4.7 from 3 reviews
Preserved Lemons
Prep time
Total time
It is best to use unwaxed lemons for this recipe but if you can only find waxed fruit then soak for them for 20 minutes in apple cider vinegar to remove. Rinse well before use.
Recipe type: Preserves
Serves: many
  • large, wide-mouthed, lidded jars - washed and sterilised
  • 1 kilo of Meyer lemons
  • 1 bag of rock salt
  • 2 chillies
  • 2-3 cinnamon quills
  • 2 star anise
  • olive oil
  1. Scrub the lemons to remove any dirt or grime.
  2. Cut a cross into the lemons, cutting almost to the bottom, but not all the way through.
  3. Over a large bowl, hold a lemon in the palm of your hand and pack with salt.
  4. Gently squeeze it closed.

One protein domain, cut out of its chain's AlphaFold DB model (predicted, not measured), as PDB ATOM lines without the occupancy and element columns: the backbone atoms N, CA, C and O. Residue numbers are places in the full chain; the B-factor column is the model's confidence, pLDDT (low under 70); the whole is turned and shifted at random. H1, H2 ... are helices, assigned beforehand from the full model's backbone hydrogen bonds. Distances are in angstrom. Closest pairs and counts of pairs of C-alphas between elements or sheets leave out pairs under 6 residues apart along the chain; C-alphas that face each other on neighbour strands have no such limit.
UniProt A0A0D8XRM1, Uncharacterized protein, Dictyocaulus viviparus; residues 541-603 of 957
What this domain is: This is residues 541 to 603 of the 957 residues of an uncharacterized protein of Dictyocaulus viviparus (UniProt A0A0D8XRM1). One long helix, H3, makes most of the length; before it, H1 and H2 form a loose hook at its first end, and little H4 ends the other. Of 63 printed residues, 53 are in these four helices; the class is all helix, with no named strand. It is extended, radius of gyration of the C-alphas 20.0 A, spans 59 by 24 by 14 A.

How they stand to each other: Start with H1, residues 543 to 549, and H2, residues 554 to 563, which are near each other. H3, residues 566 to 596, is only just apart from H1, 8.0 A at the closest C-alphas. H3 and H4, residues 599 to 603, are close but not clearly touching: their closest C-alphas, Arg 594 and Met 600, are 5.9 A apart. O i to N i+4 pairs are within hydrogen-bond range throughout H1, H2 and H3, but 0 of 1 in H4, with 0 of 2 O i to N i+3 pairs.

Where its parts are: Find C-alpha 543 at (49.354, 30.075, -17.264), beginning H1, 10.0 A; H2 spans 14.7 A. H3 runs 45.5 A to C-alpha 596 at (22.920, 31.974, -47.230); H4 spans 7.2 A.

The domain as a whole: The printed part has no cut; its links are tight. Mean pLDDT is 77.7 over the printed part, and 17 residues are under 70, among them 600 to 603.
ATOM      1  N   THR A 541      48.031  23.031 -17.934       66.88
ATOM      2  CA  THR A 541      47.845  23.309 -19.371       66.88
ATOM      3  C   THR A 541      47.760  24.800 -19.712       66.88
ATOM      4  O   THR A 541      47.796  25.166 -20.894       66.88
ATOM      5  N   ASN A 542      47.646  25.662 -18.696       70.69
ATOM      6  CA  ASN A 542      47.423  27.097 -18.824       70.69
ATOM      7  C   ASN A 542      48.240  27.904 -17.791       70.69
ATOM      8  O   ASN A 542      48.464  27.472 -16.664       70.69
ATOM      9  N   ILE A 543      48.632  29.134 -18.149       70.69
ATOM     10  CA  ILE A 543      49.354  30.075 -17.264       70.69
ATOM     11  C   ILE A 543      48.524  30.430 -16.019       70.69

5. Put the lemon into the jar and repeat.
  6. Pack the lemons into the jar, getting as many in as you can.
  7. Repeat until the jar is filled to the top.
  8. Add in the star anise, chillies and cinnamon quills as you go.
  9. Pour the juice and salt captured in the bowl into the jar.
  10. Boil the kettle and fill almost to the top with boiling water.
  11. Pour a layer of olive oil on the top of the lemons and seal the jar.
  12. Pop them in a cupboard out of the way for at least a month.
  13. To use simply take a lemon from the jar, cut away and discard the pith and then finely slice the skin.

Stay tuned for some of my favourite ways to use preserved lemons in the kitchen.

{ 21 comments… add one }

  • Chantelle August 6, 2012, 2:27 am